Chevron is reportedly planning to sell oil assets in the Permian that could fetch up to $1 billion, according to unnamed sources cited by Reuters.
According to Reuters, the supermajor has confirmed plans for sale involving conventional oil fields but did not specify the value of a possible deal or deals.
Chevron has hired an investment bank to find buyers for assets worth $879 million. It has also earmarked another $200 million worth of Permian fields for sale, sources told the media outlet.
A pickup in asset sales was expected as oil prices rebound, reaching the highest in more than two years. Companies, even as large as Chevron, could do with the additional cash while offloading non-core assets.
“The big picture is that Chevron has one of the largest and most advantaged positions in the Permian and is able to test the capital discipline of the industry with what it would consider marginal assets that are a much smaller package than the Shell potential offering,” Reuters quoted analyst Paul Sankey as saying.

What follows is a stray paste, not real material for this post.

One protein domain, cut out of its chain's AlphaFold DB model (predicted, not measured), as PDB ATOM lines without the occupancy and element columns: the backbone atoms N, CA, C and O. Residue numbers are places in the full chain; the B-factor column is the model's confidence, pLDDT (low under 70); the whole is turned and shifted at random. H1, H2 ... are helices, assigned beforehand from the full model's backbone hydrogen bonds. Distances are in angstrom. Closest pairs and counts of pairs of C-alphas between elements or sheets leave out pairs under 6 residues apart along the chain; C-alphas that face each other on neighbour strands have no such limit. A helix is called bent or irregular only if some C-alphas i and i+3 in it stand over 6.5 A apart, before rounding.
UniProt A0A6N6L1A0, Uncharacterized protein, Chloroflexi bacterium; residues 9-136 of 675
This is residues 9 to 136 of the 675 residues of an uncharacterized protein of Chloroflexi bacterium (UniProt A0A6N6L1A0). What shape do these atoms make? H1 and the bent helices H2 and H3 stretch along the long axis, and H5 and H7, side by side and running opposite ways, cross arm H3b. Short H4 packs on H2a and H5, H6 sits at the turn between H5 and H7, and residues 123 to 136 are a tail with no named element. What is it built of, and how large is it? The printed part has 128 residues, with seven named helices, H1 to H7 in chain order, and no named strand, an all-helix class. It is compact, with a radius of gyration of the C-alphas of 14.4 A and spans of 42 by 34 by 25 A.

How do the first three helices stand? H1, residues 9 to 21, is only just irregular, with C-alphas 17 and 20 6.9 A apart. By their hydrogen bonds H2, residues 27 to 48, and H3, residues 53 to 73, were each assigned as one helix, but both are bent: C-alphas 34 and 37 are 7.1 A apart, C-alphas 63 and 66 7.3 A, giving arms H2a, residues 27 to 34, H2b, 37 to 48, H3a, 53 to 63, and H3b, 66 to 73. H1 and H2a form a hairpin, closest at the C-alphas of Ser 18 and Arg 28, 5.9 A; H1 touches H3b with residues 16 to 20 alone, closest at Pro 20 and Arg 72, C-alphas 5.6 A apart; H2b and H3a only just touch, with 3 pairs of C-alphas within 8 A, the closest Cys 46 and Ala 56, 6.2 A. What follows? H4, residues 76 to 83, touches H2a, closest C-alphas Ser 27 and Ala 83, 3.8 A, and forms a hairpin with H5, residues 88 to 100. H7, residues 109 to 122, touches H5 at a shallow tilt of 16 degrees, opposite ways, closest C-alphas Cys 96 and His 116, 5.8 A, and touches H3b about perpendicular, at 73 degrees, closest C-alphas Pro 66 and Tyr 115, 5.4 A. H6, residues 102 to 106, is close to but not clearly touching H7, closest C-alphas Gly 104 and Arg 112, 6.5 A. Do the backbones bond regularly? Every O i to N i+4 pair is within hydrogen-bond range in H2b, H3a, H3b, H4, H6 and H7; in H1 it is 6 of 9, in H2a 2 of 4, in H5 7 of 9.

Chevron’s low-cost Permian assets are its primary growth driver, Zacks analysts said earlier this week in an industry outlook.
In addition to its strict capital discipline and conservative spending plans, these assets should help it weather the effects of the latest crisis and continue growing.
Besides being more conservative with its spending plans than most peers, Chevron is also bucking a trend in business diversification that has had European supermajors scrambling to boost their exposure to wind and solar energy while reducing their oil and gas output.
Recently, the company said it had no plans to reduce its oil and gas production and start investing in wind and solar energy. That’s despite a majority of shareholders voting at the company’s latest AGM to have it reduce its Scope 3 emissions—the ones generated by the use of its products.